Drinking any alcohol during pregnancy can cause permanent, severe damage, by putting the child at risk for Fetal Alcohol Syndrome.
Alcoholism Warning Signs
Several indicators can signify a budding alcohol problem. The University of Maryland Health Center lists ten warning signs of problematic drinking:
- Getting drunk repeatedly
- Continuing to drink when others have called it quits
- Comments and attitudes of peers indicating concern on their part for your drinking
- Drinking due to a compelling need for alcohol when lonely, depressed, and anxious, etc.
- Experiencing blackouts
- Feeling more comfortable under the influence of alcohol than when sober
- Increasing tolerance and decreased hangover symptoms
- Out-of-character behavior
- Extraordinary amount of mints, gum, mouthwash, and even onion and garlic
- Alcohol detected on breath
- Bright, shinning eyes
- Hidden beer cans, or bottles of alcohol throughout the house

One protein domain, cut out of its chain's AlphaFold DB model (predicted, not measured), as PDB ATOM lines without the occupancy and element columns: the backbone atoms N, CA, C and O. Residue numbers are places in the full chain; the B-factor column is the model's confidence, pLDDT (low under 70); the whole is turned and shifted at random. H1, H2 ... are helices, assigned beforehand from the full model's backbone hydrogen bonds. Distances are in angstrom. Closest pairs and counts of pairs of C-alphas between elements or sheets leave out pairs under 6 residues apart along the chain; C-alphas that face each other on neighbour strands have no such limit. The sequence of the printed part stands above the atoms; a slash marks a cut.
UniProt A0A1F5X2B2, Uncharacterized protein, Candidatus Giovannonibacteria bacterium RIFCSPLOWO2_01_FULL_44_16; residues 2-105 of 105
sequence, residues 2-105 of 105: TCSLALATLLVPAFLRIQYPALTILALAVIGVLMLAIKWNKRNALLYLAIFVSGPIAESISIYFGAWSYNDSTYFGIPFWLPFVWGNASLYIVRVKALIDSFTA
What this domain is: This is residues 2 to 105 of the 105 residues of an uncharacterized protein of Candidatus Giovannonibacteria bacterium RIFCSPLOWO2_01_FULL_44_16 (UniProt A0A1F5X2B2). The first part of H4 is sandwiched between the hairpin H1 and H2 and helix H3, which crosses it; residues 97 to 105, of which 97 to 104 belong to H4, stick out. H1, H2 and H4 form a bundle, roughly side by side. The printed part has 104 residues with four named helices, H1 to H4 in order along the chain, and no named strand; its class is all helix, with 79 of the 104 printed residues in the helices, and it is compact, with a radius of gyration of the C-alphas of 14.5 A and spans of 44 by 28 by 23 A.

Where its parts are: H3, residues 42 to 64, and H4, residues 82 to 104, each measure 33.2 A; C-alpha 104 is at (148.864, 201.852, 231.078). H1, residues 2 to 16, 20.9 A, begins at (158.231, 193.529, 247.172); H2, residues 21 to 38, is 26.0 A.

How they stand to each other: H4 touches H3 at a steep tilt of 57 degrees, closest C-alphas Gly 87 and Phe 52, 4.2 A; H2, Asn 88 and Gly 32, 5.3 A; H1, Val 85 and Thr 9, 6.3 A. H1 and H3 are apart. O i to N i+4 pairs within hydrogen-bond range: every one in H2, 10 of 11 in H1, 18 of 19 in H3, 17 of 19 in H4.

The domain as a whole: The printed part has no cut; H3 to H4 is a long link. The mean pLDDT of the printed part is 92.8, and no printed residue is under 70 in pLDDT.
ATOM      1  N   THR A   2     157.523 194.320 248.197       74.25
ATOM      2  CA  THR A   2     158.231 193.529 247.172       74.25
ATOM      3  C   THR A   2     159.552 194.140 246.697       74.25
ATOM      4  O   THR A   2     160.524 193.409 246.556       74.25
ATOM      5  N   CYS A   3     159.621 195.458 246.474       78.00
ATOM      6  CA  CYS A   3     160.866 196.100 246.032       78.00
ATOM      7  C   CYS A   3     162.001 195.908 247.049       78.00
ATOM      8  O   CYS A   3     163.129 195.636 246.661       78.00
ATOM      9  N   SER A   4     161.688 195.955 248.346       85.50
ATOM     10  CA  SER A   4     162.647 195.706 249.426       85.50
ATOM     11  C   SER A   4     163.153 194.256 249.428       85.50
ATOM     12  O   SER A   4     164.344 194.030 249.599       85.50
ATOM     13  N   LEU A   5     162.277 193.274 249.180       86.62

- Slurred speech
- Talking nonsense
- Late sleeping
Alcohol Withdrawal Symptoms
Not everyone who stops drinking experiences withdrawal symptoms, but most people who have been drinking for a long period of time, or drinking frequently, or drink heavily when they do drink, will experience some form of withdrawal symptoms if they stop drinking suddenly.
There is no way to predict how any individual will respond to quitting. If you plan to stop drinking and you have been drinking for years, or if you drink heavily when you do drink, or even if you drink moderately but frequently, you should consult a medical professional before going “cold turkey.”
Symptoms of Withdrawal from Alcohol include:
Mild to moderate psychological symptoms
- Feeling of jumpiness or nervousness
- Feeling of shakiness
- Irritability or easily excited
- Emotional volatility, rapid emotional changes
- Difficulty with thinking clearly
- Bad dreams
Mild to moderate physical symptoms:
- Headache – general, pulsating
- Sweating, especially the palms of the hands or the face
- Loss of appetite
- Insomnia, sleeping difficulty
- Rapid heart rate (palpitations)
- Eyes, pupils different size (enlarged, dilated pupils)
- Skin clammy
- Abnormal movements
- Tremor of the hands
- Involuntary, abnormal movements of the eyelids
- A state of confusion and hallucinations (visual) – known as delirium tremens
- “Black outs” – when the person forgets what happened during the drinking episode